What to know about Alzheimer’s brain differences
The most common form of dementia, Alzheimer’s disease is not just simple forgetfulness. Rather, Alzheimer’s disease is a progressive condition that goes beyond stealing memories and cognitive function to actually cause changes to the brain itself. These damaging changes may not be visible in a typical brain scan during early stages but are clear during advanced stages of Alzheimer’s. Even so, these tiny brain changes can begin as many as 10 years before Alzheimer’s symptoms and signs become apparent.
To understand the changes caused by Alzheimer’s, let’s first look at how an Alzheimer’s brain works differently from a normal brain.
Normal brain vs. Alzheimer’s brain function
Neural tissues in our bodies produce a protein called amyloid precursor protein, or APP. This protein is treated as waste, and a normal brain can clear away APP. Another neuron protein called tau lives inside a normal brain’s neurons.
In an Alzheimer’s brain, APP is turned into a different protein called beta-amyloid which is not cleared away. Instead, beta-amyloid clumps in the brain, damaging and even killing neurons. Beta-amyloid also interacts with tau to cause tangles inside neurons, blocking the neuron’s connections and leading to plaques and death of brain tissue.
Alzheimer’s brain changes
With this in mind, we can easily see that an Alzheimer’s brain can undergo significant changes. The plaques and tangles of proteins within the brain are detectable in a brain scan during advanced stages of Alzheimer’s.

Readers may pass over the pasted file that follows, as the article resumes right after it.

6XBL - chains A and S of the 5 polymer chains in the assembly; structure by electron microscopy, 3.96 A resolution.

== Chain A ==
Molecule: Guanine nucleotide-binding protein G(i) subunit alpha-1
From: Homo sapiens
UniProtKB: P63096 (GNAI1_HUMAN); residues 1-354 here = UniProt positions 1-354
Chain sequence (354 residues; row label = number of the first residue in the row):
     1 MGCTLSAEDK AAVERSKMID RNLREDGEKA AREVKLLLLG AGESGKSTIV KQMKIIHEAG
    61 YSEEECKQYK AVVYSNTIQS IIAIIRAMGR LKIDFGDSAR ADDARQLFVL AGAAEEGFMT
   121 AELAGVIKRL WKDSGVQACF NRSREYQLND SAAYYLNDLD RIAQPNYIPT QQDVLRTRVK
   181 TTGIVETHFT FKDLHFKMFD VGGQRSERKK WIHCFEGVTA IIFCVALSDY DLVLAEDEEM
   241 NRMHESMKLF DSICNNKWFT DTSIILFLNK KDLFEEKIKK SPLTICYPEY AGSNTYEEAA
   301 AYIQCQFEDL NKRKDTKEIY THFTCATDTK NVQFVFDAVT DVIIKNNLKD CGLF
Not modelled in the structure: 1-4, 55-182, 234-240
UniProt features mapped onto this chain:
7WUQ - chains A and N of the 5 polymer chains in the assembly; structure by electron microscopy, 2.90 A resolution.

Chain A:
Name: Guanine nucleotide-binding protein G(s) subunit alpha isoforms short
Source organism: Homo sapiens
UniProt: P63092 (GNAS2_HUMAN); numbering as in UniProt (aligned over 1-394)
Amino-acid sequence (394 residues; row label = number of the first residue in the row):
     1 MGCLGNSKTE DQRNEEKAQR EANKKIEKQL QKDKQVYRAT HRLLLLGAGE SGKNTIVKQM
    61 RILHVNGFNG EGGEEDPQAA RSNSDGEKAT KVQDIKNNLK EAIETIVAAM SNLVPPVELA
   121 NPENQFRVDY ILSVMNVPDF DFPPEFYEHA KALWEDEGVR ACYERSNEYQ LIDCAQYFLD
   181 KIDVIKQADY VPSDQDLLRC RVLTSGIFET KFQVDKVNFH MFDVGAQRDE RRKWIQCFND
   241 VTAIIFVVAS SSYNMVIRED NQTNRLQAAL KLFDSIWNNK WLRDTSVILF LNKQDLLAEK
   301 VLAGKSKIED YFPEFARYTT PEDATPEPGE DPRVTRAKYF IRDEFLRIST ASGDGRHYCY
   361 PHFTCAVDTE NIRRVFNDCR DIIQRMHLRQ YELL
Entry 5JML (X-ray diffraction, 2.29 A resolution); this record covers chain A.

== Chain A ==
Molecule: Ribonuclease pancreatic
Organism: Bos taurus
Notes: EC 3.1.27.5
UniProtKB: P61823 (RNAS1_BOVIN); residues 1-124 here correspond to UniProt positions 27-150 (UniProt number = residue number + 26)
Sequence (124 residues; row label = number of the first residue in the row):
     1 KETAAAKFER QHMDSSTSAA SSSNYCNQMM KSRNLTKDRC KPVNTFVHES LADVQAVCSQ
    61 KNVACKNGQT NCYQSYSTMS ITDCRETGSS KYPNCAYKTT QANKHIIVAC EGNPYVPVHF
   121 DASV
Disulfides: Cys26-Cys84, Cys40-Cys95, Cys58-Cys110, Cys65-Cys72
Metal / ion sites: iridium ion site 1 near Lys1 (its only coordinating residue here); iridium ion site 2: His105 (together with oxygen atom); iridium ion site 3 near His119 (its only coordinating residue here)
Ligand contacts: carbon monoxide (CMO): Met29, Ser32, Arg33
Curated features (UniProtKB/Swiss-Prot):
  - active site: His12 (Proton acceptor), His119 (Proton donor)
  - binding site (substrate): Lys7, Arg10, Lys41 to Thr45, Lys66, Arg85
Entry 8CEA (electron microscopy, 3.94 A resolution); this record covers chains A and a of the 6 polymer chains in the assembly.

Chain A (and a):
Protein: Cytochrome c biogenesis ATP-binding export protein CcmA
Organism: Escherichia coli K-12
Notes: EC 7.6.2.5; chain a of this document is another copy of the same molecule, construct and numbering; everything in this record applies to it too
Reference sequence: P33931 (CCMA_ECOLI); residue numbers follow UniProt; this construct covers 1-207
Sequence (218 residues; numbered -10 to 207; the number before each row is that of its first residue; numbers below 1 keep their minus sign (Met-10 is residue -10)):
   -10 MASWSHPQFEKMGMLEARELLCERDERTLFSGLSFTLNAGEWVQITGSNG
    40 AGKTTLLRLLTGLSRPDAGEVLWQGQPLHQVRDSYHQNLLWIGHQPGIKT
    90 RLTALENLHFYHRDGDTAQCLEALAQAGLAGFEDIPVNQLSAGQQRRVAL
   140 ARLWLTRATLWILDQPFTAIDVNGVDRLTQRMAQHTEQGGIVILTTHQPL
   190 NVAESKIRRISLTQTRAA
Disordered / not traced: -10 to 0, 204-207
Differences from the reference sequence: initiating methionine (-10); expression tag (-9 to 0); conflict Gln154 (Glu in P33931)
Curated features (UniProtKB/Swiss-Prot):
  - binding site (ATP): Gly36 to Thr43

In addition to these plaques and tangles, Alzheimer’s patients also are more likely to have brain inflammation, which may be due to the brain’s inability to clear waste proteins. This abnormal functioning is thought to be due to abnormalities within a gene that typically is responsible for clearing beta-amyloid and fighting inflammation.
It’s also thought that blood vessel blockages may be more common in Alzheimer’s disease patients. These blockages can cause blood flow changes that can cause more damage to the brain. Beta-amyloid may also deposit in brain arteries, and people with Alzheimer’s disease may also experience undetected mini-strokes.
The cell death that occurs with Alzheimer’s ultimately becomes so widespread, starting in the hippocampus and spreading to the entire brain, that overall brain volume shrinks significantly.
Caring for someone with Alzheimer’s disease
Even with what is known about Alzheimer’s brain changes, experts are still not clear on the causes of Alzheimer’s since studying the brain in action is a difficult task. At this time, there is no cure for Alzheimer’s, but treatments can slow the progression of the disease.
If someone you love has Alzheimer’s and is in need of emergency medical care, you can trust that the emergency medicine experts at Laredo Emergency Room are skilled in treating patients of all ages and affected by all kinds of conditions, including Alzheimer’s. We’ll ensure your loved one receives the best emergency care possible.
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